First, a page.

compassRecently, my girlfriend Mondana and I were shopping at Chico’s in downtown Los Altos. After I had squeezed myself into a sleek pair of straight-legged jeans, I asked her the proverbial question all women query whenever they are in a fashion dilemma: “Does this make me look fat?” The Christmas holiday had come and gone and once again my bloated waistline was pushing against a zipper that refused to budge.

“Ah, they’re a little snug,” she said, eyeing me up and down. “I don’t really like them on you, but do you want me to get them in a larger size?”

“A larger size?” I asked, demoralized. I happened to love the style of these fashionable pants, but didn’t want to appear like I had no idea of what looked good on me so, I simply said, “No. That’s ok. I don’t need them anyway.” And doing what I do best in the wake of any shopping defeat, I suggested, “Let’s go get something to eat.”

Giggling over our delicious salads at Maltby’s, I couldn’t help but think of all the times I desperately needed Mondana’s opinion when I felt unsure. It’s been said that two heads are better than one, and in our case, this couldn’t be more accurate. Perhaps it’s because we’re always simpatico in our beliefs, and our voices seem to sing harmoniously in unison. It’s easy to come to a mutual conclusion when you share the same point of view, but as I drove home that day, a new revelation dawned on me.

Throughout my life, more often than not, I’ve counted on the opinion of others to validate my own. I’ve also been known to change my position ever so slightly, so it agrees with the tone of whichever conversation I found myself in. Hating confrontation of any sort, I tend to stay away from heated arguments or revealing personal opinions that might elicit a strong emotional response. It’s much easier to listen, nod my head, smile and fit in.

I think we’re all able to get sidelined from our beliefs when the need to please or be socially acceptable becomes overpowering. Being different or a non-conformer can be perceived of as weird, or even unacceptable, especially in a small town like Los Altos. We want to belong. Though that day I wondered if it was truly that important, if it means we lose sight of ourselves in the process.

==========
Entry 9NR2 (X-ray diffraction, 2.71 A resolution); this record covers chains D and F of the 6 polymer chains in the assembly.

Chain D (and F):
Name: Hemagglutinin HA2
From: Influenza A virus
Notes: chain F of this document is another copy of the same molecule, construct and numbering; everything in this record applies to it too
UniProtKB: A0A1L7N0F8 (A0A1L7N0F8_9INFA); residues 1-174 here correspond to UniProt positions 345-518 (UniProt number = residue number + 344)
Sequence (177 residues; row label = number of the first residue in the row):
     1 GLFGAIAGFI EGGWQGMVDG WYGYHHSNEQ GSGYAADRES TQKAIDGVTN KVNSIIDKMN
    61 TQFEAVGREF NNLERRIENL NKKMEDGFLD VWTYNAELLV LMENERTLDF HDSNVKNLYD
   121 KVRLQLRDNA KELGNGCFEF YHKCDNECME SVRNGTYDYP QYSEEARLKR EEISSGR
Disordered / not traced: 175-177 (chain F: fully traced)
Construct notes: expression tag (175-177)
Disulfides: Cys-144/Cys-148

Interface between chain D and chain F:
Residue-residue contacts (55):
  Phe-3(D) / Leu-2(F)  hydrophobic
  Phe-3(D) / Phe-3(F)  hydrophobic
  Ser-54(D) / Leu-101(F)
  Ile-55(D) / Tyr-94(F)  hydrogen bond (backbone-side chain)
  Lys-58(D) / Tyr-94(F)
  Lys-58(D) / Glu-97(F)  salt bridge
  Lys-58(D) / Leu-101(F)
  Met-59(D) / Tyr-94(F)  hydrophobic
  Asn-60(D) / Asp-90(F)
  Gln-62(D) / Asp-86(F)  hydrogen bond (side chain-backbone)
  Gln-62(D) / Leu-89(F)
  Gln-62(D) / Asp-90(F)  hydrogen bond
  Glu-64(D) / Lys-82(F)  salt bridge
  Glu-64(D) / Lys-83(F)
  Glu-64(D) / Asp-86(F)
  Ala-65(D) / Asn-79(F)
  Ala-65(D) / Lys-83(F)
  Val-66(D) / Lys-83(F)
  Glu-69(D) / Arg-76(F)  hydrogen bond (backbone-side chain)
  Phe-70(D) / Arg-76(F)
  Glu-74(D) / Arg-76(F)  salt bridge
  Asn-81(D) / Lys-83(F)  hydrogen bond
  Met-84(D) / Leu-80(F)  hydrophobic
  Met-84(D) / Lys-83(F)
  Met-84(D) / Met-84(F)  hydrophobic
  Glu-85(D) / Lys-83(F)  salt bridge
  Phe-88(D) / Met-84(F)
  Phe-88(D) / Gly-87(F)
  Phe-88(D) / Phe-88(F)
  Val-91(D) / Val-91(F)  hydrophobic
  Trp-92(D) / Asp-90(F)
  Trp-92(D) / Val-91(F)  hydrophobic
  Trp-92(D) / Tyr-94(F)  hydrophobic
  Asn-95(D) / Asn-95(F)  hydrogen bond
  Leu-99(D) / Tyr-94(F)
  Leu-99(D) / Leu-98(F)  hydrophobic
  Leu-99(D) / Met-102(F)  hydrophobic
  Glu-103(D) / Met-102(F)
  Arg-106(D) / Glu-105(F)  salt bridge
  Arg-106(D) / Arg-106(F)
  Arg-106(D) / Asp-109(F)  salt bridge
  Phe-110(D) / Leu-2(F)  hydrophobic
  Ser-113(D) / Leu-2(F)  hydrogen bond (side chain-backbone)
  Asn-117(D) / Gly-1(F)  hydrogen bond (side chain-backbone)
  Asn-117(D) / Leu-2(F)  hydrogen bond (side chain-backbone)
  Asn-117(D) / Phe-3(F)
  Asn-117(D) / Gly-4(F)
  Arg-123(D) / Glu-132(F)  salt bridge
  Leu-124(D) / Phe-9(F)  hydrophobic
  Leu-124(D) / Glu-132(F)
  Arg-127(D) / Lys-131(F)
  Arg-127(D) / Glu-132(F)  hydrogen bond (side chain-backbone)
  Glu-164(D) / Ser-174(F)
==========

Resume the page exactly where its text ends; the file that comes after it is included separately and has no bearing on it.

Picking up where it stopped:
That day, I also came to the conclusion that we’re each gifted with our own unique and personal moral compass that comes as a result of a lifetime of experience, relationships, education, spiritual ideals, and principles. A tool that was important for me to start paying closer attention too.

Each January, I sit down and make a list of resolutions– get fit, lose weight, control my spending habits and become organized. Unfortunately, I give up on them before the end of the first week. But from now on, New Years or no New Years, I’m making a promise to myself that shall not be broken.

From this day forward, I’ll voice my opinions, expound on my beliefs and hold true to my core values. I’ll strive to speak loud and clear instead of blending in to feel accepted.  I’ll even buy clothes that are too tight or considered a fashion faux pas. For, in the end, all that truly matters is that I like them.

My goal and forever resolution is to keep my gold compass visible in my mind’s eye and close to my heart, constantly paying attention to the tick of the delicate needle pointing me to my north.

We all make a list at the beginning of each new year for something we want to accomplish. As I said above, for me, I failed miserably every time. But following my spiritual path while I’m here just might work, as long as I’m true to me. Are you able to keep your resolutions, and if so, how do you do it?!